By Paul Costanzo
Special for Second Half
Girls bowling teams in the Flint area do not need to drive far to find high-level competition.
A 28-mile route can be taken from reigning Division 3 champion Birch Run – just north of the Saginaw/Genesee county line – to Division 1 champion Davison. And along the way, one can see 2016-17 Division 2 champion Flint Kearsley out the window.
It’s quite a consolidation of power in a single sport, but one that shouldn’t be too surprising to those who follow bowling.
“Whenever you think of bowling alleys,” Birch Run coach Teddy Villarreal said, “you think of either the Flint area or Detroit.”
The majority of girls bowling teams in the state will spend their seasons chasing these three teams. Some – including Birch Run, which claimed its first MHSAA title last winter – have been doing that with Kearsley and Davison for years.
“Whenever you go to a tournament and you hear Kearsley and Davison – remember when (Michael) Jordan was playing basketball? That is what it’s like whenever you’re facing Kearsley and facing Davison,” Villarreal said.
The Kearsley and Davison bowling rivalry is a friendly one.
The two schools are about 10 miles apart. Rob Ploof, who coaches both the Kearlsey boys and girls, and Davison boys coach Bob Tubbs stood in each other’s weddings as the best man.
Their girls teams have mirrored each other in recent years, each having won five of the past six MHSAA titles in their respective divisions. Since the frequent meetings between former Big Nine Conference foes now happen in nonconference tournaments, they serve mostly to benefit both teams in a competitive sense.
“We see them at a lot of tournaments, and we’re kind of close to their team, I would say,” Kearsley senior Barbara Hawes said. “We’re rivals, but I feel like it’s just a friendly competition, and it’s competition that makes us better because our scores are so close and we have the same end goal.”
They weren’t always the teams being chased, of course. Early in his tenure, Ploof made a point to seek out Sterling Heights Stevenson, which was a state power in the mid-to-late 2000s.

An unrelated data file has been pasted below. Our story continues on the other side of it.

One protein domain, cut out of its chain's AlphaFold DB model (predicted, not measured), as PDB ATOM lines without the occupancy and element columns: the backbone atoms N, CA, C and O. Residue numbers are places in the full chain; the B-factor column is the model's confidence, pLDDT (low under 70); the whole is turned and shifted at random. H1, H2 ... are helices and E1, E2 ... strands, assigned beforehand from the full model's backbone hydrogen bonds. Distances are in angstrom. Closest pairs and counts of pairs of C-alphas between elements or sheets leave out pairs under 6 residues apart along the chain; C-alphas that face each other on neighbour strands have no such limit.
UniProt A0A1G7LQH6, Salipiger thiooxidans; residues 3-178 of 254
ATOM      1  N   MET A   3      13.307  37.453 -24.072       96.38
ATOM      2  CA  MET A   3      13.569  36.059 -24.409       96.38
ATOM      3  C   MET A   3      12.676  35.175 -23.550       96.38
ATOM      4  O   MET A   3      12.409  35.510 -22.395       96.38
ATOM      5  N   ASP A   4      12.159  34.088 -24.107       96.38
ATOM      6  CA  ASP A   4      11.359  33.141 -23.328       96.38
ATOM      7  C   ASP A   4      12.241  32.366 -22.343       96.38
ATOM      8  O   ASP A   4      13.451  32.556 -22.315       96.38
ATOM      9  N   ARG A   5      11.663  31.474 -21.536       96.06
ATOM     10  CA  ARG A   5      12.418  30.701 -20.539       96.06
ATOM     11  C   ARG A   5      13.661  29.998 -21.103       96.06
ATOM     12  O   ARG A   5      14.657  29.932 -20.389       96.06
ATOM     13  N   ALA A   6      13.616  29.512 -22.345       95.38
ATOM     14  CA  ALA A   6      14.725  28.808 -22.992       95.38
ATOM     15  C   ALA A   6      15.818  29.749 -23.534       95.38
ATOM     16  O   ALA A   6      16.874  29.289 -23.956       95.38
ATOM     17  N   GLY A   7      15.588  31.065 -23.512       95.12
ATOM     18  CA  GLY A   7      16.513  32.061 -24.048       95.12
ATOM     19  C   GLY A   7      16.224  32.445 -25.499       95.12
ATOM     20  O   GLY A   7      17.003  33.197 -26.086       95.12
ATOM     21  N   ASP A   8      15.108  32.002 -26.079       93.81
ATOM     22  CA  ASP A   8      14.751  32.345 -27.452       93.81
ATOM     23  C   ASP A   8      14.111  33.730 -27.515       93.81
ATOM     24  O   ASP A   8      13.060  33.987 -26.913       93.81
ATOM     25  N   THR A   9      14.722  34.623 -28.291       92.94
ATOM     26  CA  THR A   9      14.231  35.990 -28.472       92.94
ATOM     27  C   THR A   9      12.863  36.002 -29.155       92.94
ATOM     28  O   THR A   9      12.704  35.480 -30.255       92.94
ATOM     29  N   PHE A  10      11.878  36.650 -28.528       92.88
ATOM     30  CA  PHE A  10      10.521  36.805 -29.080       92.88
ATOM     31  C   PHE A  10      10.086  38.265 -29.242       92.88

“When I started my first year of coaching, Sterling Heights Stevenson had won a state title, so I wanted to find out who the coach was and ask him how he did it,” Ploof said. “He said, ‘Get your kids into tournaments, and get them good competition.’ I said, ‘Which tournaments are you guys in, because I’m going to those ones.’”
The Kearsley and Davison girls each reached the pinnacle in 2012, claiming their first MHSAA Finals titles and starting their current runs of dominance.
While seeking out top-notch competition has been a big part of the rise of both programs, perhaps the biggest has been the youth bowling scene in the Flint area, which Ploof said is tremendous. He credits a lot of that to Jim Teuber, the owner of Richfield Bowl, which serves as Kearsley’s home venue. Ploof said Teuber runs a youth program that busses about 150 kids to the bowling alley to learn the game at a young age.
Middle school programs in the area also seeing high turnout, which feeds into the high schools.
“The whole Flint area is kind of on board with that,” Ploof said. “Last year, we had 50 teams in our program -- Kearsley had six, Davison had five, Grand Blanc has six teams -- that definitely makes bowling for kids in our area better. That’s why you’re seeing the success from our area; it’s starting with the middle school kids.”
Competing for Kearsley is something bowlers look forward to from an early age. This season, 22 girls tried out for the team, allowing Ploof to field multiple junior varsity squads.
“I think that it’s what everyone aspires to get to throughout their years,” Hawes said. “We have a lot of youth programs, and most of the kids that work at the bowling alley are the high school bowlers who are like coaches. In our bowling alley, we have the mini state title trophies, and we have our banners up, so they see those things at a young age.”
While the bowlers at Birch Run don’t aspire to be members of the Kearsley team, they have been looking to get to that level. There’s still a ways to go to achieve that type of sustained success, but the Panthers feel they’re at least on the right path.
“The bowling teams before us (at Birch Run) were pretty good, and definitely set high standards,” Birch Run junior Madison Hoffman said. “I think we’ve definitely improved, and you could say we definitely achieved a lot of our goals, and we really set the standards higher.”
Hoffman added that she and her teammates believe they can compete now when they see Kearsley or Davison in a tournament, which is a big step forward.
It’s something Hawes and her Kearsley teammates welcome.
“I think it’s really cool to see how teams are looking up to us, because we’ve worked so hard to get to this point,” Hawes said. “It’s really cool to see people trying to compete at a higher level.”
Paul Costanzo served as a sportswriter at The Port Huron Times Herald from 2006-15, including three years as lead sportswriter, and prior to that as sports editor at the Hillsdale Daily News from 2005-06. He can be reached at firstname.lastname@example.org with story ideas for Genesee, Lapeer, St. Clair, Sanilac, Huron, Tuscola, Saginaw, Bay, Arenac, Midland and Gladwin counties.
PHOTOS: (Top) The Flint Kearsley girls bowling team hoists its Division 2 championship trophy last season. (Middle) Birch Run’s girls celebrated their first MHSAA Finals title last winter. (Below) Like Kearsley, Davison has built a string of successful finishes in Division 1. (Davison and Kearsley photos courtesy of those schools’ bowling programs; Birch Run’s photo courtesy of Teddy Villarreal.)